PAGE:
A crosswalk in South Portland was painted in the colors of the Italian flag in honor of DiPietro’s Market’s upcoming 50th anniversary. Drew Johnson / The Forecaster

DiPietro’s Market on Cottage Road in South Portland will be celebrating its 50th year in business in November, and the city found a colorful way of showing their appreciation.

A Public Works crew last Friday painted a nearby crosswalk at Cottage Road and Pillsbury Street, leading into DiPietro Park, green, white and red – the colors of the Italian flag – in honor of the business.

“It was awesome, it was fantastic,” said Sam DiPietro, the market’s owner. “I just think of my parents and how hard they worked.”

DiPietro’s father, Santo, also known as Sam, was a first-generation American whose parents had immigrated from Italy. He and his wife, Helen, opened DiPietro’s Market on Cottage Road in 1972.

The elder DiPietro, who died in 2016 at age 81, served South Portland for over 15 years, first as a city councilor, then-mayor and state representative. He also co-founded the Boy’s and Girl’s Club in South Portland.

The family’s store also has served South Portland well, according to City Councilor Linda Cohen, who requested the crosswalk recognition.


“The store has also always been a place for young people in the neighborhood to work part-time, earning spending money,” Cohen said in an email to The Forecaster, also noting that “through the years, and to this day, the family has worked in the store. ”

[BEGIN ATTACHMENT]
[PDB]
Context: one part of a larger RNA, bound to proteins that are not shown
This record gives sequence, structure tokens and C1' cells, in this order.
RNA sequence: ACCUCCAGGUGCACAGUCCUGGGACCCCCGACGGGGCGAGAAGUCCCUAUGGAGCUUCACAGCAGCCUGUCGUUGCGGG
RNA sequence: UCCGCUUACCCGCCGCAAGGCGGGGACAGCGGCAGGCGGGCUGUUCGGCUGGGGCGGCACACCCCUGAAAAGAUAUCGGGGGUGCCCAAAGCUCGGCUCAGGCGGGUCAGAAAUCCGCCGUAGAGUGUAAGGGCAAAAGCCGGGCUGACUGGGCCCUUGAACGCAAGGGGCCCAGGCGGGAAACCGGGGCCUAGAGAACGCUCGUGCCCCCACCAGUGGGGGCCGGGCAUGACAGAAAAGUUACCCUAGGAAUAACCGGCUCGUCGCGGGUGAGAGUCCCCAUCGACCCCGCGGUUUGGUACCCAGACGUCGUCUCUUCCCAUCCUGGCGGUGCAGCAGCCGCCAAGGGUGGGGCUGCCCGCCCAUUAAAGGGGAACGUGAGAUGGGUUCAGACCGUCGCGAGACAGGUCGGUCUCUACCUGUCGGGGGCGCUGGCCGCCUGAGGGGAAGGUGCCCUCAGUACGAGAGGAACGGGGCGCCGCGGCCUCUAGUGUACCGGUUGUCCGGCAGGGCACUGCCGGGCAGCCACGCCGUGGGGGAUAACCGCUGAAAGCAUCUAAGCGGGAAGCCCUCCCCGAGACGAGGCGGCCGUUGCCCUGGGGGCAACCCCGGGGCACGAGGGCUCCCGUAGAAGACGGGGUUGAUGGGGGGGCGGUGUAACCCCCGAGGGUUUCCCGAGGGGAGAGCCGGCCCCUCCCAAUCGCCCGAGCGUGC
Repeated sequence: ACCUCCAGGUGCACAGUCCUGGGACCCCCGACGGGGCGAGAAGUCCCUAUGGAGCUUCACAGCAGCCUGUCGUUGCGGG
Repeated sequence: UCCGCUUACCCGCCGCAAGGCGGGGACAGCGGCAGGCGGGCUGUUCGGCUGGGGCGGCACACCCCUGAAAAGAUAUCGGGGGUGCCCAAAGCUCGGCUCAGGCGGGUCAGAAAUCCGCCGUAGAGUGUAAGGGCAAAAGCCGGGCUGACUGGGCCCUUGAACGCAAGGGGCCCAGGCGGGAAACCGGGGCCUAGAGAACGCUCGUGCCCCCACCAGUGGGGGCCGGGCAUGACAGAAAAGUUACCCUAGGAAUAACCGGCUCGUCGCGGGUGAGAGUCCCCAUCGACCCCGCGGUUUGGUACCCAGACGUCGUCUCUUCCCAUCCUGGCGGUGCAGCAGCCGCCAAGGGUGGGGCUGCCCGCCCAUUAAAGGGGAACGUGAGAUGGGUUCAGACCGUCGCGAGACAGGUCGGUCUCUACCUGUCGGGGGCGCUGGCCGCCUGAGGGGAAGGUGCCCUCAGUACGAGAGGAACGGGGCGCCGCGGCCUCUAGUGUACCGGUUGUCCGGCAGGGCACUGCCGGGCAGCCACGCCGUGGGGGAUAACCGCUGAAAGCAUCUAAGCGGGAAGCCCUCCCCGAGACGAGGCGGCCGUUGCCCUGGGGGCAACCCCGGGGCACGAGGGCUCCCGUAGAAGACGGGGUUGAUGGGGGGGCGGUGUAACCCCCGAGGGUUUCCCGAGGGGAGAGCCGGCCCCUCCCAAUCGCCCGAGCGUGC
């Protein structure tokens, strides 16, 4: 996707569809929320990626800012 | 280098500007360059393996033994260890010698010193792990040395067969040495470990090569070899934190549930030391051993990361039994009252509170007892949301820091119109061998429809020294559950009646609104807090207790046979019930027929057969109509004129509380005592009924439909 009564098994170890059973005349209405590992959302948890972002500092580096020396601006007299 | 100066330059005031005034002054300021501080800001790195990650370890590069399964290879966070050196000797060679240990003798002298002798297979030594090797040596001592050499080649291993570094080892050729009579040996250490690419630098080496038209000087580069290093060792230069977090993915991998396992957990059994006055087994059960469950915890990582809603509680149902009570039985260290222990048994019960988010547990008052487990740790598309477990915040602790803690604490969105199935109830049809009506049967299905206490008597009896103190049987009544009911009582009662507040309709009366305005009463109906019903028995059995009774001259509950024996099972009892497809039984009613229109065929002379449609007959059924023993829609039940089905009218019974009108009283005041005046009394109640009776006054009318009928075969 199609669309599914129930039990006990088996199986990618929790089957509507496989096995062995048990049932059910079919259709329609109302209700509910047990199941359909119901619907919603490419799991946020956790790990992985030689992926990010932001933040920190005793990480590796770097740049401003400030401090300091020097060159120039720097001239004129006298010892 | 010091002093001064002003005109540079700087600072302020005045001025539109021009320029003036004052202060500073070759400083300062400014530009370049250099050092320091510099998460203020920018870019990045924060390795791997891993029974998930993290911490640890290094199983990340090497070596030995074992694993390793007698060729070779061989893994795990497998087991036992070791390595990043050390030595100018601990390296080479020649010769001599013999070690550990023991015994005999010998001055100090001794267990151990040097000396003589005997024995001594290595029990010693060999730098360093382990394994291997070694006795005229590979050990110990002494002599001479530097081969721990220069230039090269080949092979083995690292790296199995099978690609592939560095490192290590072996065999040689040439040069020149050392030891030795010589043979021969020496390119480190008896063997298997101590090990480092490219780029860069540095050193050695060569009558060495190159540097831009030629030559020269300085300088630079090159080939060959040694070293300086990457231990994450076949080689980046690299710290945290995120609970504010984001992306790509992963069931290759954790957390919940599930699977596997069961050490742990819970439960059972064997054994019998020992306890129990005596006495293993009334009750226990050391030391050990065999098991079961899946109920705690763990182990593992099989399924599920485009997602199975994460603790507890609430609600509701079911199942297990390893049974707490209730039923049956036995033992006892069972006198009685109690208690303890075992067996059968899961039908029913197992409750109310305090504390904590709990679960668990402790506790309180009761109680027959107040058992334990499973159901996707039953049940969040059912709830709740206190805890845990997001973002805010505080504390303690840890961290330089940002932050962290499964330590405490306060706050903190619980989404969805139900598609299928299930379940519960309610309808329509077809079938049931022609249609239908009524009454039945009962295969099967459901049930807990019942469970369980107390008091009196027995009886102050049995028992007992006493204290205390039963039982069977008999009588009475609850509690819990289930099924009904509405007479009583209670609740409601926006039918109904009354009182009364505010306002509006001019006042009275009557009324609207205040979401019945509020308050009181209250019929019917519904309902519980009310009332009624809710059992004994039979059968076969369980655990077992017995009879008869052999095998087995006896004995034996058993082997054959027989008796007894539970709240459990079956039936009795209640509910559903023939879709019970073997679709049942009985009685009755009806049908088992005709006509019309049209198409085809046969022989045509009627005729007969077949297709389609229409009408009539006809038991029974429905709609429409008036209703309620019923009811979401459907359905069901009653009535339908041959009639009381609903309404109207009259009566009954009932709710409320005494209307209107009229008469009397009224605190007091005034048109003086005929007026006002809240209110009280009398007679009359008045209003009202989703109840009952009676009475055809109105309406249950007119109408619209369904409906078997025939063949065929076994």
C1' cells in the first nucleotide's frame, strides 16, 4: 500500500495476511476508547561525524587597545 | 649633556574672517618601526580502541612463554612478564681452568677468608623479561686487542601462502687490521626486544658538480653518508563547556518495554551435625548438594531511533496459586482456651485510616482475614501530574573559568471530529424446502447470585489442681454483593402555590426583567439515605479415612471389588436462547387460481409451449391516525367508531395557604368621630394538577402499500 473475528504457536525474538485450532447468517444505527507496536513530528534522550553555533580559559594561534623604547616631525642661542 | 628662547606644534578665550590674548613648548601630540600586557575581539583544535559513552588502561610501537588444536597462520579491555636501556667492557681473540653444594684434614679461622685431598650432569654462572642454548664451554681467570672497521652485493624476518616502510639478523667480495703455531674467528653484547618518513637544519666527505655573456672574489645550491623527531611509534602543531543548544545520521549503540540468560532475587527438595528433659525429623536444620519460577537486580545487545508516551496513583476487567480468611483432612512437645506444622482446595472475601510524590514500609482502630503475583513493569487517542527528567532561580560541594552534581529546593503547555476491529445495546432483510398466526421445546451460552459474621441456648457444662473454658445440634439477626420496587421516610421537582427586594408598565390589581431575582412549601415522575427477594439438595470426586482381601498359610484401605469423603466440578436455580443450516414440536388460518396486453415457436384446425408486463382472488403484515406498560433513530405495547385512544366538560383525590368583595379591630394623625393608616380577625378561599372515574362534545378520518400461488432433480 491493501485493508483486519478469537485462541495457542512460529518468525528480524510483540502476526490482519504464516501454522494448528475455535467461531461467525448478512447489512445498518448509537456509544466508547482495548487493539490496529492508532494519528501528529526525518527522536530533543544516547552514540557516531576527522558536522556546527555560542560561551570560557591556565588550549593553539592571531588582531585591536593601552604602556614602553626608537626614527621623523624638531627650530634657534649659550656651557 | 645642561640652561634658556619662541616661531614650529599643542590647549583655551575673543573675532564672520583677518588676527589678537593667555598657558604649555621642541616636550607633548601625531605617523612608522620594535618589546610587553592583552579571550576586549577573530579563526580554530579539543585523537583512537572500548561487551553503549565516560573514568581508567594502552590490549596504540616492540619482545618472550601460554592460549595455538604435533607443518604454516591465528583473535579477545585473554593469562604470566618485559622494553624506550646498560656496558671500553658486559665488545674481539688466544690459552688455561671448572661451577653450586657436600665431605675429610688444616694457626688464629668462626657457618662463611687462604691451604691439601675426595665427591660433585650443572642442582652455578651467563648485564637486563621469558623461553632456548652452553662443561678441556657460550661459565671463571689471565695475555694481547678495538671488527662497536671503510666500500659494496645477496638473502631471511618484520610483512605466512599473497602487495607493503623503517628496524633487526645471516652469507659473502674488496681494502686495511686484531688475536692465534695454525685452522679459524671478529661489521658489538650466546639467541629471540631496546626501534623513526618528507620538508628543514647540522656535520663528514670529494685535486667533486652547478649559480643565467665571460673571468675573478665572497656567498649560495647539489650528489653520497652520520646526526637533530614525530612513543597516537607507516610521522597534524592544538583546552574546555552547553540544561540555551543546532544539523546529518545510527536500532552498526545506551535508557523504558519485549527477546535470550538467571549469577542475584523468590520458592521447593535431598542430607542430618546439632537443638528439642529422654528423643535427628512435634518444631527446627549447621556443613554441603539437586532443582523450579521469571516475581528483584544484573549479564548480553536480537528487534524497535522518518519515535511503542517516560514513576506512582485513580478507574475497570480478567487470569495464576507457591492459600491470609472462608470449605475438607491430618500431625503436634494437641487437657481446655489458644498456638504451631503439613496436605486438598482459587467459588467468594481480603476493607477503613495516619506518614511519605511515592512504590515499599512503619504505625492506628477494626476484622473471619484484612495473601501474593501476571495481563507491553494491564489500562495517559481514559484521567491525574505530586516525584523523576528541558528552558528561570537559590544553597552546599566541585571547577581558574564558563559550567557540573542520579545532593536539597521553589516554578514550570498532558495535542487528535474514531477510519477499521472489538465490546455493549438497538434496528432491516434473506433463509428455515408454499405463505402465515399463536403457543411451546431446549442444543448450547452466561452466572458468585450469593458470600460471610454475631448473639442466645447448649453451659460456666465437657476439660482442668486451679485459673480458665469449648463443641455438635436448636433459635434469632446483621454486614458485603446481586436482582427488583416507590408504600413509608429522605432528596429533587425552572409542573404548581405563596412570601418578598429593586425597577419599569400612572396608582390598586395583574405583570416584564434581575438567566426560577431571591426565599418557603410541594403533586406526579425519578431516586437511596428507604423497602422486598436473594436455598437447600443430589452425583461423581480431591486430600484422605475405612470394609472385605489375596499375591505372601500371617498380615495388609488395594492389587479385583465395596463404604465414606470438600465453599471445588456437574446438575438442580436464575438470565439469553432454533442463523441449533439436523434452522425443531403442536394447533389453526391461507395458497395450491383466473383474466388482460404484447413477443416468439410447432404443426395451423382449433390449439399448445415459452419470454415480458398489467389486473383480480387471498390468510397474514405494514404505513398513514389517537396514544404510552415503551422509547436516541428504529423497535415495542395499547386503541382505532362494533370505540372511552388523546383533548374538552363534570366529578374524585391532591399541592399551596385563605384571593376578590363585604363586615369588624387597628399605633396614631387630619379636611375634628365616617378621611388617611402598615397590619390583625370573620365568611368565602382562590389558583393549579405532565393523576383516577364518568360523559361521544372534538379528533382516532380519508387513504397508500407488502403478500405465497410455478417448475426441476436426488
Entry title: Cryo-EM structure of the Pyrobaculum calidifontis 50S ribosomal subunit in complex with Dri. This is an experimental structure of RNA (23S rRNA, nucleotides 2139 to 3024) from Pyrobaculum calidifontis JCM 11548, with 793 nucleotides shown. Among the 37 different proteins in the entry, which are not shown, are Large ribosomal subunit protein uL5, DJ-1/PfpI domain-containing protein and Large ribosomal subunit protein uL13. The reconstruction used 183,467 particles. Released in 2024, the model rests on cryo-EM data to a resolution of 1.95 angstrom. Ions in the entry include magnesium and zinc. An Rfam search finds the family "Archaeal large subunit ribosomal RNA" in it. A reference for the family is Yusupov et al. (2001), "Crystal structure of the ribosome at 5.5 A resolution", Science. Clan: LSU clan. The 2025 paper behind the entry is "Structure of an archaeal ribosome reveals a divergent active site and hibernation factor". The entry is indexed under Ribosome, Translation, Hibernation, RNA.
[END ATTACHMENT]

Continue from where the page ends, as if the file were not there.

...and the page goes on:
Not only is DiPietro excited, but his customers are as well.

“The Facebook response has been overwhelming,” he said. “The amount of people who have commented on it, it’s been amazing.”

DiPietro’s is valued by many community members, Cohen said, both past and present.

“South Portland is fortunate to have some wonderful small businesses,” she said. “When I see Facebook posts from former South Portlanders, they often mention DiPietro’s as one of the places they miss most.”

At the end of the day, DiPietro said, credit goes to his parents for making the business what it is today.

“They put in all that work years ago,” he said. “They would really get a kick out of this.”

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